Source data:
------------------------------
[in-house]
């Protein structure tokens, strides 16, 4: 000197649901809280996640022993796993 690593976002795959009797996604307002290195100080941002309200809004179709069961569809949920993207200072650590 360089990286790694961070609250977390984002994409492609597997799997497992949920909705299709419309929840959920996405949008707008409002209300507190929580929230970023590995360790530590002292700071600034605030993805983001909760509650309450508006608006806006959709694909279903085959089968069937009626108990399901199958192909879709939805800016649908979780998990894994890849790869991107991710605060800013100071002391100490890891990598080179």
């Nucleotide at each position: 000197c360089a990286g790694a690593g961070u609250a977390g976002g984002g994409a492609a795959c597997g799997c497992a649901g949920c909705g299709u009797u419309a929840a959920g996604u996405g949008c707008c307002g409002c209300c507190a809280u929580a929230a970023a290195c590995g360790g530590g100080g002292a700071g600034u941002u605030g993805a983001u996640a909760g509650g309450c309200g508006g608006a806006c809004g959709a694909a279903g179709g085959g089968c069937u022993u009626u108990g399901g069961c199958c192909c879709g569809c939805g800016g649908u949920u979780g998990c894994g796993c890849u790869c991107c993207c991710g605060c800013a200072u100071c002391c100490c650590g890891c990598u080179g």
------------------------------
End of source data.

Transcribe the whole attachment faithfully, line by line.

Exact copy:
[in-house]
């Protein structure tokens, strides 16, 4: 000197649901809280996640022993796993 690593976002795959009797996604307002290195100080941002309200809004179709069961569809949920993207200072650590 360089990286790694961070609250977390984002994409492609597997799997497992949920909705299709419309929840959920996405949008707008409002209300507190929580929230970023590995360790530590002292700071600034605030993805983001909760509650309450508006608006806006959709694909279903085959089968069937009626108990399901199958192909879709939805800016649908979780998990894994890849790869991107991710605060800013100071002391100490890891990598080179």
């Nucleotide at each position: 000197c360089a990286g790694a690593g961070u609250a977390g976002g984002g994409a492609a795959c597997g799997c497992a649901g949920c909705g299709u009797u419309a929840a959920g996604u996405g949008c707008c307002g409002c209300c507190a809280u929580a929230a970023a290195c590995g360790g530590g100080g002292a700071g600034u941002u605030g993805a983001u996640a909760g509650g309450c309200g508006g608006a806006c809004g959709a694909a279903g179709g085959g089968c069937u022993u009626u108990g399901g069961c199958c192909c879709g569809c939805g800016g649908u949920u979780g998990c894994g796993c890849u790869c991107c993207c991710g605060c800013a200072u100071c002391c100490c650590g890891c990598u080179g």